The third meeting of FIFA’s Reform Committee is due to begin in Zurich tomorrow where a final set of proposals will be discussed before they are presented to the governing body’s Executive Committee next month.
Chairman François Carrard, a former International Olympic Committee (IOC) director general who was involved in the reform process following the Salt Lake City crisis, will report the Committee’s findings to the Executive Committee on December 2 and 3.
Despite calls for greater transparency within the organisation, no press conference will be held after the meeting, which concludes on Friday (November 20).
Among the preliminary recommendations are that any FIFA President should serve a maximum of 12 years in the role - current head Sepp Blatter, who is serving a 90-day suspension, will have held the position for 18 years when he steps down next year - and that an age limit of 74 should be implemented.
The Reform Commission, set up in the wake of the corruption crisis that has rocked football to its core, also proposes that the Executive Committee be renamed the FIFA Council, which would be chaired by the FIFA President.
Members of the Council would be elected by Member Associations at their respective Confederation Congresses and would have to pass an integrity check before taking up the position.
Carrard also hopes to install “greater financial transparency and control” following a plethora of allegations concerning misuse of funds, particularly during World Cup bid processes.
Few details were released following the first meeting of the Commission in September before FIFA's audit and compliance committee chairman Domenico Scala revealed an eight-point plan to help reform the scandal-hit governing body.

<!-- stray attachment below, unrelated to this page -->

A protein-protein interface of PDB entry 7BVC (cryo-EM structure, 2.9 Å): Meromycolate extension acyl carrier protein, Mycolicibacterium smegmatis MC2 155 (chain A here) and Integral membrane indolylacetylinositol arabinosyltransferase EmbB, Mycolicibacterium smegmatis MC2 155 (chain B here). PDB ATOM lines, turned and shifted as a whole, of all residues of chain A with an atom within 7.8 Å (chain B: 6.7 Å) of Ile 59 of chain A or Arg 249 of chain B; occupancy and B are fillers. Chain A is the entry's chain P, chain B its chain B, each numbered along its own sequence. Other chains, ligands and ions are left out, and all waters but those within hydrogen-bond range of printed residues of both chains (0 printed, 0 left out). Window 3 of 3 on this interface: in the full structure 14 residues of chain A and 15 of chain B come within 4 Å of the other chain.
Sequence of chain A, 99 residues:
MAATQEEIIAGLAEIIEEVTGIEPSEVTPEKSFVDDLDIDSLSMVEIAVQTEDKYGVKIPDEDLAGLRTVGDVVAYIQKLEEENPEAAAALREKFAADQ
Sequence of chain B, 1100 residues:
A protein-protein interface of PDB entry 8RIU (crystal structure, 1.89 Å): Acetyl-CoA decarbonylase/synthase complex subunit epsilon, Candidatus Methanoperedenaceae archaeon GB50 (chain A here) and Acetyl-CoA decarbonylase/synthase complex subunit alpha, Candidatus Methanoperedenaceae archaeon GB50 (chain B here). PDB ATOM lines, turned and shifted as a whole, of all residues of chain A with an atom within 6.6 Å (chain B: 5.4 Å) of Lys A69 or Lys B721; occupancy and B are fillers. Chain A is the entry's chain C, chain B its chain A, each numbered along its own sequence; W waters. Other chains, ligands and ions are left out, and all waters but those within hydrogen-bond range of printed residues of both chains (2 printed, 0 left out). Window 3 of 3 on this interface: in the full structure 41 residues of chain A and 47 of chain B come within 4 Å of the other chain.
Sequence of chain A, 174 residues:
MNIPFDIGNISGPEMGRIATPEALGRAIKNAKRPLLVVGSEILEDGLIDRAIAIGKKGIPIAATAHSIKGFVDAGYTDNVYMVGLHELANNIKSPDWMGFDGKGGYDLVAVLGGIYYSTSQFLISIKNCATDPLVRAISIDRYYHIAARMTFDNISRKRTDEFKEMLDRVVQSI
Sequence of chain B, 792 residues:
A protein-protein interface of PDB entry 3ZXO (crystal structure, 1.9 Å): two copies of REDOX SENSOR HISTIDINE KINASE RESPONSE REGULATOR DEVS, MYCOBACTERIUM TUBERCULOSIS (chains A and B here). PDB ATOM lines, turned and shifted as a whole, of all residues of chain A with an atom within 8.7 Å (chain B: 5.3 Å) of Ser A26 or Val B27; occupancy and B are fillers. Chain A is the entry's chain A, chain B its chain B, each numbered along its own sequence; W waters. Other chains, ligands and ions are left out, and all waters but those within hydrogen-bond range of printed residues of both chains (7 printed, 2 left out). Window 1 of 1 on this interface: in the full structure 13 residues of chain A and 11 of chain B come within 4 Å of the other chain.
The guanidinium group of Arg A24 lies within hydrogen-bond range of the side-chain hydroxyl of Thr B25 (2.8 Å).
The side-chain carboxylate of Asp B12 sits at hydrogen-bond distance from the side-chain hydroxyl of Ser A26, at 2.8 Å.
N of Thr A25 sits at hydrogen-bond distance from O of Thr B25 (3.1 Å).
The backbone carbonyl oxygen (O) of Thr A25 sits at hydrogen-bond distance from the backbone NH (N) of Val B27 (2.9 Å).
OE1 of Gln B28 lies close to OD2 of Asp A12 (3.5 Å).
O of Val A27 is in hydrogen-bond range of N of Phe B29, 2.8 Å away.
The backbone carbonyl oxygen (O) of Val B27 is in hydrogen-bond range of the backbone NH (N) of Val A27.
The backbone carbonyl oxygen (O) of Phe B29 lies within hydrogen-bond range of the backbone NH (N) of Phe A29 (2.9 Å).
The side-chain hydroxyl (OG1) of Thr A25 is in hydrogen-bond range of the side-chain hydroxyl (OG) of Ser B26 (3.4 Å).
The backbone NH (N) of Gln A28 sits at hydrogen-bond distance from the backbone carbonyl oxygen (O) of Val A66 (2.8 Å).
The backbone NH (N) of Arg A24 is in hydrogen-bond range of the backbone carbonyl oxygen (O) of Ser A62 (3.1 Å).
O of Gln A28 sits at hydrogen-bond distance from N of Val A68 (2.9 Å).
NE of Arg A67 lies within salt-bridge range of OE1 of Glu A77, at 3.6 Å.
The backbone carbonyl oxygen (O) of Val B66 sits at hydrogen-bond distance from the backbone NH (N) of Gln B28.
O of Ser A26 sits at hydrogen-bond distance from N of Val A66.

This included a motion to make the salary of FIFA's President public and to improve standards at confederations by introducing ethics and disciplinary regulations.
Scala's ideas may never be implemented, however, as they will have to be approved by the Executive Committee and Carrard’s Reform Commission.
Carrard's body has already come under fire in recent weeks, with Michael Hershman, founder of Transparency International and a former FIFA Independent Governance Committee (IGC) member, denouncing the Commission as “a waste of money”.
"Why should we expect a bunch of insiders to achieve what we [the IGC] weren't able to?," he said.
FIFA has been rocked by scandal since police arrested seven executives at their hotel in Zurich in May following an FBI enquiry.
President Blatter resigned in June, days after being re-elected at FIFA's Congress, and Swiss authorities have said they have received more than 100 reports of "suspicious financial activity" regarding the bid process for the 2018 and 2022 World Cups, which were awarded to Russia and Qatar respectively.
November 2015: FIFA Reform Committee a "waste of time and money", claims former watchdog member
November 2015: FIFA problems harder to solve than IOC's after Salt Lake City Scandal, predicts Carrard
September 2015: "Important steps" made by new FIFA Reform Committee but few details released after first meeting
August 2015: David Owen: François Carrard and the key difference between the IOC and FIFA
August 2015: Carrard takes FIFA hot seat